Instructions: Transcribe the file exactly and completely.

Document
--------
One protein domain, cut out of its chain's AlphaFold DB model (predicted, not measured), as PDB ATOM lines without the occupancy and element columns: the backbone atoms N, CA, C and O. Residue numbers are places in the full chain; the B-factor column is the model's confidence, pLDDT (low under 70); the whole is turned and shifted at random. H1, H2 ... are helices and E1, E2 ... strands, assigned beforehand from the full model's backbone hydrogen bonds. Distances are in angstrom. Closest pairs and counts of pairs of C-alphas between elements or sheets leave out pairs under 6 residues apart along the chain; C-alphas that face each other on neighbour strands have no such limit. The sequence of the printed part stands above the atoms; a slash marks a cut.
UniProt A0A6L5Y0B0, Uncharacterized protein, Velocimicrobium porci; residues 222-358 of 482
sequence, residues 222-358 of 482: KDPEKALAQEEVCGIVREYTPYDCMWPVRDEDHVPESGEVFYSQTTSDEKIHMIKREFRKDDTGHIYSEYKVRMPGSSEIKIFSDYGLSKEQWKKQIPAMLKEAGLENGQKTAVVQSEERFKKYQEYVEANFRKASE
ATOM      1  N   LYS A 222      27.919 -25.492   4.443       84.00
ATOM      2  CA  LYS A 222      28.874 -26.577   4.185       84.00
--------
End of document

One protein domain, cut out of its chain's AlphaFold DB model (predicted, not measured), as PDB ATOM lines without the occupancy and element columns: the backbone atoms N, CA, C and O. Residue numbers are places in the full chain; the B-factor column is the model's confidence, pLDDT (low under 70); the whole is turned and shifted at random. H1, H2 ... are helices and E1, E2 ... strands, assigned beforehand from the full model's backbone hydrogen bonds. Distances are in angstrom. Closest pairs and counts of pairs of C-alphas between elements or sheets leave out pairs under 6 residues apart along the chain; C-alphas that face each other on neighbour strands have no such limit. The sequence of the printed part stands above the atoms; a slash marks a cut.
UniProt A0A6L5Y0B0, Uncharacterized protein, Velocimicrobium porci; residues 222-358 of 482
sequence, residues 222-358 of 482: KDPEKALAQEEVCGIVREYTPYDCMWPVRDEDHVPESGEVFYSQTTSDEKIHMIKREFRKDDTGHIYSEYKVRMPGSSEIKIFSDYGLSKEQWKKQIPAMLKEAGLENGQKTAVVQSEERFKKYQEYVEANFRKASE
ATOM      1  N   LYS A 222      27.919 -25.492   4.443       84.00
ATOM      2  CA  LYS A 222      28.874 -26.577   4.185       84.00